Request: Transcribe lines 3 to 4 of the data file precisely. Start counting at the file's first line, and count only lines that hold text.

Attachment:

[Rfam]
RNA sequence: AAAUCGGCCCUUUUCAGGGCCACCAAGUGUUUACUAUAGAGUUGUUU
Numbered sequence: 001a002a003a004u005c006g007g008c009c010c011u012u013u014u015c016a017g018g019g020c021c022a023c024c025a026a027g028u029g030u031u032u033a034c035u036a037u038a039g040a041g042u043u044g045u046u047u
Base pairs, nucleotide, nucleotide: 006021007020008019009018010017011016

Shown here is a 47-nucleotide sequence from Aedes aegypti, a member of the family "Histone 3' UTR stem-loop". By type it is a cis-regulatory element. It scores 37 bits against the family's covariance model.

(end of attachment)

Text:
Numbered sequence: 001a002a003a004u005c006g007g008c009c010c011u012u013u014u015c016a017g018g019g020c021c022a023c024c025a026a027g028u029g030u031u032u033a034c035u036a037u038a039g040a041g042u043u044g045u046u047u
Base pairs, nucleotide, nucleotide: 006021007020008019009018010017011016